The holiday season is right around the corner. We are excited to share with you our 2017 Holiday Gift Guide designed to help you find the perfect gift for everyone on your list while supporting your favorite National Parks.
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Receive a 25% discount during the holidays by becoming a member today! Our Holiday Member Sale begins November 1 and continues through December 31.
Because the Sequoia Parks Conservancy is a non-profit organization, all proceeds benefit your public lands by helping to preserve the landscape, protect our resources, and provide visitor services.
Saturday, December 16, 2017
How would you like to spend a Saturday in December looking and listening for birds in Sequoia National Park? The annual Christmas Bird Count is a fun way to celebrate the winter season by walking trails with a small group of people and paying attention to the sights and sounds of nature. People of all ages and experience levels are welcome. Each group has at least one experienced birder, and others can help by spotting birds and keeping track of the type and number of birds seen. This is a great chance to learn about bird life in the park.
Every year since 2000, a dozen to over 35 enthusiastic people have gathered in Sequoia National Park for this bird count, walking trails on pre-planned routes – listening carefully, searching the sky, trees or shrubs, the ground, and rivers and streams for birds, then identifying, counting, and writing them down. In previous years, birders have recorded from 40 to 67 different species, with the average being 60 species.
The local Sequoia count is part of a global effort that helps scientists track populations of birds and where they spend the winter. The first count began on Christmas Day in 1900, when Frank Chapman, an ornithologist at the American Museum of Natural History in New York, proposed it as an alternative to the traditional Christmas bird hunts. Today the Christmas Bird Count takes place annually from December 14 to January 5, and typically more than 30,000 people worldwide count over 2,400 species – or about 65 to 70 million birds each year!
The data collected on individual counts are especially valuable when combined with data from the many other counts. Regional-scale analyses of Christmas Bird Count data by the National Audubon Society have revealed that birds seen in North America during the first weeks of winter have moved dramatically northward toward colder latitudes over the past four decades. More than 60 out of 305 species assessed moved more than 100 miles north, while the average distance was 35 miles. Temperature increases coincided with these northward movements of bird populations, making a warming climate the likely explanation for many bird species shifts toward cooler places.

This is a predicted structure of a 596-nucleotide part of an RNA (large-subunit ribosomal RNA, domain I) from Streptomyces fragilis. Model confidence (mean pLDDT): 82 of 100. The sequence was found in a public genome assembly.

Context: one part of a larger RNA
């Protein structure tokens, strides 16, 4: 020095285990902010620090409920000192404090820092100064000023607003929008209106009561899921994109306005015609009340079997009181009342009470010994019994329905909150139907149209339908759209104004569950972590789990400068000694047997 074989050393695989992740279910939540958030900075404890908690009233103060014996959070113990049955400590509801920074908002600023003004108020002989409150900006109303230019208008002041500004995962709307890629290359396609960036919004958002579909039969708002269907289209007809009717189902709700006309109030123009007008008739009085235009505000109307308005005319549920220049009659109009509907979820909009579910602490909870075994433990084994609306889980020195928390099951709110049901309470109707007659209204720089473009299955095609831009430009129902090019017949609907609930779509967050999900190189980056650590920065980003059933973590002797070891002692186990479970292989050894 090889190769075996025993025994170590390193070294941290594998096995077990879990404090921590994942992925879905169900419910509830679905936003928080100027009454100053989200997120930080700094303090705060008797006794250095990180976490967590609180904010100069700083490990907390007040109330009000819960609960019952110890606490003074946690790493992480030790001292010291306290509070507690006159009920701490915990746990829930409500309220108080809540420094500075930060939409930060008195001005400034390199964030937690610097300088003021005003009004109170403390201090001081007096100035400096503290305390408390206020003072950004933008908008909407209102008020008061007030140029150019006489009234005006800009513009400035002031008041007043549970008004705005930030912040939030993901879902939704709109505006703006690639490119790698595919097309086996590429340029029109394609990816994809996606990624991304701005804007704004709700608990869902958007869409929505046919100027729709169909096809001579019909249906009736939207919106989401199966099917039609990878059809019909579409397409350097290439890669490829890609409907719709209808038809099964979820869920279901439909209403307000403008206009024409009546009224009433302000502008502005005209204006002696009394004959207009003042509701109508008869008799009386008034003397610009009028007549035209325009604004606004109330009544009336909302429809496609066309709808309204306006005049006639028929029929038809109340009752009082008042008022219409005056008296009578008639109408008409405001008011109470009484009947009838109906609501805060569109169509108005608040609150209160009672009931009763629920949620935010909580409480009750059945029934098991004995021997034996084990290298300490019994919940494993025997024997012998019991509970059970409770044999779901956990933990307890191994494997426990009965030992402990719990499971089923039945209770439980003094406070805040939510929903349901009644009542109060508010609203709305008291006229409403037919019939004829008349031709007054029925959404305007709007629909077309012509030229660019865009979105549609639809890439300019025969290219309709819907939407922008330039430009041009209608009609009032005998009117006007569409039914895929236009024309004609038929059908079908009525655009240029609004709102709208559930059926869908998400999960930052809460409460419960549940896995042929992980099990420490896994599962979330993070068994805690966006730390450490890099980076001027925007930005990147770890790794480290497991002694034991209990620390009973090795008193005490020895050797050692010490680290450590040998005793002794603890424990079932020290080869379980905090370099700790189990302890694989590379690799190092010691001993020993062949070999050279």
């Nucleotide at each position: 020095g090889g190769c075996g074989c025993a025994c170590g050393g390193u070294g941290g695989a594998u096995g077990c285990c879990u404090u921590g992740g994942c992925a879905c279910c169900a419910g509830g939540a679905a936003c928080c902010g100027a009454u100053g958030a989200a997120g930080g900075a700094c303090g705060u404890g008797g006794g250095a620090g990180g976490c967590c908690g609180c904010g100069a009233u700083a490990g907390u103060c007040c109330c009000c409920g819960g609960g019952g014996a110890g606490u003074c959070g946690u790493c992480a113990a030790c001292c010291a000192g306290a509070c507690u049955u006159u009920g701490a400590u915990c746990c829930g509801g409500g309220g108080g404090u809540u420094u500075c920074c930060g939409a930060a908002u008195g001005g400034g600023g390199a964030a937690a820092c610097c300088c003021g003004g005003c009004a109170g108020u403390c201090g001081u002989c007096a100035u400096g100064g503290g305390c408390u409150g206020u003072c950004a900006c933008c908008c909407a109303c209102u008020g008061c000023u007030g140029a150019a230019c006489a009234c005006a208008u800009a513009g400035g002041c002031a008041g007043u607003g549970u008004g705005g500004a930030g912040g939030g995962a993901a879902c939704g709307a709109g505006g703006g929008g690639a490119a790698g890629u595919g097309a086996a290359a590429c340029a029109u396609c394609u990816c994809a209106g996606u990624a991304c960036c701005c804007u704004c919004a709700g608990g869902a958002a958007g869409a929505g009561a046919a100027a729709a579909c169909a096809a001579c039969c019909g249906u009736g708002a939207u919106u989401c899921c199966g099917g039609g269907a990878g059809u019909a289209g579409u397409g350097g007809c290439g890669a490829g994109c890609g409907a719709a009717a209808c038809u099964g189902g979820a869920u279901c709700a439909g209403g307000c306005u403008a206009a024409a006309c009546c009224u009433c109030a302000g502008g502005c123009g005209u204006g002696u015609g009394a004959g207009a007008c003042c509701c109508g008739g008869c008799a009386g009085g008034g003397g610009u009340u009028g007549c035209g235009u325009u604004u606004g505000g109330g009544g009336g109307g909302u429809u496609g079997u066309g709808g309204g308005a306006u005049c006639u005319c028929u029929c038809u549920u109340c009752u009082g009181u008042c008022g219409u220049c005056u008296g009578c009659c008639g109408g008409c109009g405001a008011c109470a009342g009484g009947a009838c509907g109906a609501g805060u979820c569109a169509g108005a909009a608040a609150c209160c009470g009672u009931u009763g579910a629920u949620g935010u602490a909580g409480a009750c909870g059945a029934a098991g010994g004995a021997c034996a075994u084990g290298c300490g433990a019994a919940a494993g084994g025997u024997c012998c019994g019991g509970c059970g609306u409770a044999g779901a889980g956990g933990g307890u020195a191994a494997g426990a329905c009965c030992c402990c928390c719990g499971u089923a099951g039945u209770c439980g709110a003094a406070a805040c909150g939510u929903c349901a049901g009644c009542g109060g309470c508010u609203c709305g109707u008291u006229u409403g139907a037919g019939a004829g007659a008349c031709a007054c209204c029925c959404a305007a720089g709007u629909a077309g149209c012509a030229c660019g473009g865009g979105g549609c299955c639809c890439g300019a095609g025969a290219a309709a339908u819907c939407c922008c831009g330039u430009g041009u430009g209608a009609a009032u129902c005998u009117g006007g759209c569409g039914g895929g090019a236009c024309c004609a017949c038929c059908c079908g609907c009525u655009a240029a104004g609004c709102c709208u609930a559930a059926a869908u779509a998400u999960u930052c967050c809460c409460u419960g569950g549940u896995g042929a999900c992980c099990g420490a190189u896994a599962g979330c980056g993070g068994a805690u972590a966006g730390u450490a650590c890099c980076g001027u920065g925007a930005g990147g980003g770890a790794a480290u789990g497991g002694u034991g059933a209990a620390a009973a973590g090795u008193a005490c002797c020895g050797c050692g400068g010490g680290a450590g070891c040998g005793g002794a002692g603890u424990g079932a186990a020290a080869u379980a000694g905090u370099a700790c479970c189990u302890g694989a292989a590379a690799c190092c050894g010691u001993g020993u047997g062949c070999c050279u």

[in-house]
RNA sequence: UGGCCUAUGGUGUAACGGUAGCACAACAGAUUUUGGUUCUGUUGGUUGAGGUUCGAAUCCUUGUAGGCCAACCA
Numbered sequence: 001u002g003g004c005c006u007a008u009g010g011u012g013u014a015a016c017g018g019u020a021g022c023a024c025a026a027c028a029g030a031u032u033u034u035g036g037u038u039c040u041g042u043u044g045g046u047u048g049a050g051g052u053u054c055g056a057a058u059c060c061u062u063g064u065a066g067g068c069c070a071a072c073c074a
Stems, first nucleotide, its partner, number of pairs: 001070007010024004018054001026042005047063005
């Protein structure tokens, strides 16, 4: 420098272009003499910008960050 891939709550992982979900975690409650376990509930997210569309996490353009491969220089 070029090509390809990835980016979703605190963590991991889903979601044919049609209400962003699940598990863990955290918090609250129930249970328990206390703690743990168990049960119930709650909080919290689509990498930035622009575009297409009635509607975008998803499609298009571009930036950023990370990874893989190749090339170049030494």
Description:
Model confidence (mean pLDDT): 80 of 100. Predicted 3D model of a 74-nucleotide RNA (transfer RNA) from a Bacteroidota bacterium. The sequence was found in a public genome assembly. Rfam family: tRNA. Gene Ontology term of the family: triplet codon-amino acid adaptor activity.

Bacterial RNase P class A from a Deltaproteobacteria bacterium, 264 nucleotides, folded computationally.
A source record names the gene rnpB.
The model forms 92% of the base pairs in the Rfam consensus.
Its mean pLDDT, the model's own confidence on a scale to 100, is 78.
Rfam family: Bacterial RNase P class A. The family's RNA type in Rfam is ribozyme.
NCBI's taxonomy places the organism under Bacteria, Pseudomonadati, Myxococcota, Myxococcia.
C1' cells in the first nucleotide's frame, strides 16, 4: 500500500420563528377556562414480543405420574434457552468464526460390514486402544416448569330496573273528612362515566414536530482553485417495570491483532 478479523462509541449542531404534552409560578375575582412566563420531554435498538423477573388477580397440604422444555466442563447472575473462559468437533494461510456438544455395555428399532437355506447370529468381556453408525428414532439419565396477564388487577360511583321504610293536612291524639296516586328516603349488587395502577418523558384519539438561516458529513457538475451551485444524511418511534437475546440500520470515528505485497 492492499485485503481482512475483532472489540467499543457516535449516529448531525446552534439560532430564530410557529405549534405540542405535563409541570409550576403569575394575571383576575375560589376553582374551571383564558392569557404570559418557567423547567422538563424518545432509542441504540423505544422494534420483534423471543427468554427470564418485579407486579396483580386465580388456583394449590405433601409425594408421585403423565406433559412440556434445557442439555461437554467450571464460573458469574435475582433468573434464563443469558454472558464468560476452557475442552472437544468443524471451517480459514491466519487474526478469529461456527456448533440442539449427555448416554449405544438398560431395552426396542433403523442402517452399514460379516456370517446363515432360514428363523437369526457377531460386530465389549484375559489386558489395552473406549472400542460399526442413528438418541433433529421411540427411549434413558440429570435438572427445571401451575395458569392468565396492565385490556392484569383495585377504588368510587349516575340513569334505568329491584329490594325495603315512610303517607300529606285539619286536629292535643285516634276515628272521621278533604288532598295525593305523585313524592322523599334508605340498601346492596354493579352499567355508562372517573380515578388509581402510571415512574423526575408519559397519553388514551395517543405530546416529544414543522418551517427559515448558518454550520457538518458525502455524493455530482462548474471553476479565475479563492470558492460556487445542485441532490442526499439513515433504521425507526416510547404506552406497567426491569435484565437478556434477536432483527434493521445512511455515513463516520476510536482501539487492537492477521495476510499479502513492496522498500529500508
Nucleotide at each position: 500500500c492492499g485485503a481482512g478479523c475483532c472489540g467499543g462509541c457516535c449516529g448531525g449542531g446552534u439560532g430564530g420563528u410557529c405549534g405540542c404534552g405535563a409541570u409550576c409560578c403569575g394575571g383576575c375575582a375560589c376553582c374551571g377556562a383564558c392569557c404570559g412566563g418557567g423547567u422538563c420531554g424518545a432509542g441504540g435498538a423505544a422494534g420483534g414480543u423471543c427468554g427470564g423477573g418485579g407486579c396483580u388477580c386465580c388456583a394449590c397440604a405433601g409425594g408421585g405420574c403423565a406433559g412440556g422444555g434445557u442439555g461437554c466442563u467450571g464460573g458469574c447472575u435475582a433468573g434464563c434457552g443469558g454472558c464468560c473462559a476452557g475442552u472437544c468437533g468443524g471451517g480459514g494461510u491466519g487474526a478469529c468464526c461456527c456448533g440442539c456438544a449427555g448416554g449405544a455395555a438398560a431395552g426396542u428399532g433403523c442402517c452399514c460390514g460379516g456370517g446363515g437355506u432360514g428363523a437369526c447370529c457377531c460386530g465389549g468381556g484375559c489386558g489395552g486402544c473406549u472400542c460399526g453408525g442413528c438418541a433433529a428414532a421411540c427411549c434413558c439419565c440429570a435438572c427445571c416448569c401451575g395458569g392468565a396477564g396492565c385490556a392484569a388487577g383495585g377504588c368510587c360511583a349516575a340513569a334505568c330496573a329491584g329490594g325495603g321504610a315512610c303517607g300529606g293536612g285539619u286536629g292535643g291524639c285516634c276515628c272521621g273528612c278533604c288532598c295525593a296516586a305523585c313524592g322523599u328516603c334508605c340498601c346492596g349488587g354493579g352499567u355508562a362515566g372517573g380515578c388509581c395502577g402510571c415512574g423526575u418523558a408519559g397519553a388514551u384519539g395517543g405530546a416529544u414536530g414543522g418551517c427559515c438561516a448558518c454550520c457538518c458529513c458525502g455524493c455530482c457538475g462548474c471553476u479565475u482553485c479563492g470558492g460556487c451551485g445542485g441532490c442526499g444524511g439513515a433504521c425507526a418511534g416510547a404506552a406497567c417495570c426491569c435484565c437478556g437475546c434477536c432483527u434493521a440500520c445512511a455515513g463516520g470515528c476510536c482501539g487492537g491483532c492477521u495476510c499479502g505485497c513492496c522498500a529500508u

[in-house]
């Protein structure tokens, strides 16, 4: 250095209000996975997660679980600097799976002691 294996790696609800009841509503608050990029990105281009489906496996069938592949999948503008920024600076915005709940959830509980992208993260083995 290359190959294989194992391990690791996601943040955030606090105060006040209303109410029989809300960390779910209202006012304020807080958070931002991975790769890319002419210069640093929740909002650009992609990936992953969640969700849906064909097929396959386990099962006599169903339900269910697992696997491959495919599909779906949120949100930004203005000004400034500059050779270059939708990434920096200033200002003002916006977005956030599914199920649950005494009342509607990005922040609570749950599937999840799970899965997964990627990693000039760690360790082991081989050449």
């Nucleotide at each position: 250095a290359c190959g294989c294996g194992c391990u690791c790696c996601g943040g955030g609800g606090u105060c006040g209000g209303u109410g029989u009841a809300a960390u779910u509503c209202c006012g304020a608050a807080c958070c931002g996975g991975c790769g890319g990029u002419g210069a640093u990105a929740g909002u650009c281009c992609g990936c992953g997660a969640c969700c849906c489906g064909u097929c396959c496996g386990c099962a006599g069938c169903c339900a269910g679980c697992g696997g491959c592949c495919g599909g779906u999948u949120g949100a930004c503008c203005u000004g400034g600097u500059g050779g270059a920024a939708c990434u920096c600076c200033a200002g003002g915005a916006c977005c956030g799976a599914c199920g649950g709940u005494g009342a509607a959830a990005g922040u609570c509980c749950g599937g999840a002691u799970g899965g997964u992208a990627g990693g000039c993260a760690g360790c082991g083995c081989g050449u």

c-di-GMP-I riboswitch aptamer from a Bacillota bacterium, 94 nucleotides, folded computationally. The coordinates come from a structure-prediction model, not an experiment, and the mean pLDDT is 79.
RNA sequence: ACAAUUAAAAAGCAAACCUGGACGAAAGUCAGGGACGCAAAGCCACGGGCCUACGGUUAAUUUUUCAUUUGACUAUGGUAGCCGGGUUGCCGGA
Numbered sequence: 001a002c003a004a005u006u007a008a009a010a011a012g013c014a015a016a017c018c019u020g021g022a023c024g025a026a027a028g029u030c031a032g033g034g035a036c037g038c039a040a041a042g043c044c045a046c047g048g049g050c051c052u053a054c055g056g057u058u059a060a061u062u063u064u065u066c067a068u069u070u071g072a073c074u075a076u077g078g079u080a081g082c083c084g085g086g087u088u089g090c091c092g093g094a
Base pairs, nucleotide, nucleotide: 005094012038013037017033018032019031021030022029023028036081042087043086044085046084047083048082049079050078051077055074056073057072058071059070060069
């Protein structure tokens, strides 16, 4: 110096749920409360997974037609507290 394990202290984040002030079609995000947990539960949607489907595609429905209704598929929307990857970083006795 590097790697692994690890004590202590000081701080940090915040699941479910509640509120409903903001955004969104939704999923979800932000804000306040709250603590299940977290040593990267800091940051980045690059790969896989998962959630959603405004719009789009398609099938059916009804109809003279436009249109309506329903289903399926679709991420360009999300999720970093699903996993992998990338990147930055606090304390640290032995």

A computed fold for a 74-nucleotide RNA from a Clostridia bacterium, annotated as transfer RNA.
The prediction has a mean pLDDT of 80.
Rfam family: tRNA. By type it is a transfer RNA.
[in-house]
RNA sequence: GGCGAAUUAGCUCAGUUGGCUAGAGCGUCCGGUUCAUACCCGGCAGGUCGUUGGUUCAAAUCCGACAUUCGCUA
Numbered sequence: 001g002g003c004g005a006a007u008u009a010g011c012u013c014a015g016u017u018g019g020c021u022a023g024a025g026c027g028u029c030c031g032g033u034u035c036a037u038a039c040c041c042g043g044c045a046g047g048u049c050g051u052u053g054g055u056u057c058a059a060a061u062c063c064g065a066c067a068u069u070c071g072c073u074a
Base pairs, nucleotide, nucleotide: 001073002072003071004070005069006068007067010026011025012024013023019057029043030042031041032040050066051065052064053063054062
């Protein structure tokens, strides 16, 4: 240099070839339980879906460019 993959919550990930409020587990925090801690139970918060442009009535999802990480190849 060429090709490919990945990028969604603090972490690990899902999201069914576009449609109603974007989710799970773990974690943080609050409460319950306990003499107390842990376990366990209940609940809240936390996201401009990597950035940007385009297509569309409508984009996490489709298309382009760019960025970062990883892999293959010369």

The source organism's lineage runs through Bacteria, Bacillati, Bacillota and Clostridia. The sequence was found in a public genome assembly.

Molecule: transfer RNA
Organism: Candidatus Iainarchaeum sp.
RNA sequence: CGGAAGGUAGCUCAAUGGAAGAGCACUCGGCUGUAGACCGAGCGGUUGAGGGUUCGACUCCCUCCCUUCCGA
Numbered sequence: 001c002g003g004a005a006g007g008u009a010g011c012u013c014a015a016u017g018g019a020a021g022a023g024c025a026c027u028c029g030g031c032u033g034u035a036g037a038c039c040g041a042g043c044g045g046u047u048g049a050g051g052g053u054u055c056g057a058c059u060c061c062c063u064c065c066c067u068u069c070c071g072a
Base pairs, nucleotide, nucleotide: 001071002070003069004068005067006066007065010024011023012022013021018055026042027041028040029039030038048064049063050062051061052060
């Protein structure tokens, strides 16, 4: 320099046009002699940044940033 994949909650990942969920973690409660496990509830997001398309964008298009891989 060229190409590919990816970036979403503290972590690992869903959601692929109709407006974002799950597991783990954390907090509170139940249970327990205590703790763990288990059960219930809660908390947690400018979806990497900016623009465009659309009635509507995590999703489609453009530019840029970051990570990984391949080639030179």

In addition to enjoying a day of birding in the park, your participation in a local Christmas Bird Count also contributes important information to our understanding of birds in North America, and their responses to a changing environment.
Event logistics: To sign up for this event, please visit: http://bit.ly/2gZs1pK. The cost is free. Volunteers registered for the owling and birding events receive a free park entrance to participate. The time frame is: 6 am - 7 am for owling and 7 am - 5 pm for birding. You can bird a shorter amount of time if you cannot spend all day. All ages are welcome, and children must be accompanied by an adult chaperone. Meet at the Foothills Visitor Center, Sequoia National Park. Be sure to bring water and food, wear sturdy walking shoes, and weather-appropriate clothing. Loaner binoculars and bird books are available.
For the past 10 years, a Central Valley family has quietly donated funds to support trail access for all, in Sequoia and Kings Canyon National Parks. The Jeangerard Family Foundation worked with Sequoia Parks Conservancy to realize this inspirational mission.
Jack Jeangerard, now 90 years young, wanted to enhance trails in the two parks, giving every person access to parks to experience the incredible beauty. Whether the visitor was walking, in a walker, stroller or wheelchair the vistas were too magnificent to be missed. As a result, accessible trails in Sequoia and Kings Canyon became his mission. Jack and his family funded several front country trail improvements on Tokopah Falls Trail, Redwood Canyon, and Bubbs Creek Switchbacks. Trail improvements were also made to Panoramic Point Overlook, Hazelwood Trail, Zumwalt Meadow Boardwalk to Muir Rock. The longest ADA trail, about one mile in length, was created at Cedar Grove Valley Nature Trail beginning at Zumwalt Meadow Boardwalk ending on the beach on the Muir Rock Trail.
This year’s ADA trail project at Roaring River Falls brings their cumulative donations to the awe-inspiring million dollars supporting access for all.
“A Million Thanks!” to Jack and his family for their extraordinary generosity was celebrated at Roaring River Fall in collaboration with the National Park Service, Sequoia Parks Conservancy and Delaware North. To join the Jeangerard Family in supporting accessible trails in these parks, contact the Conservancy’s Executive Director, Karen Dallett at 559.565.3756.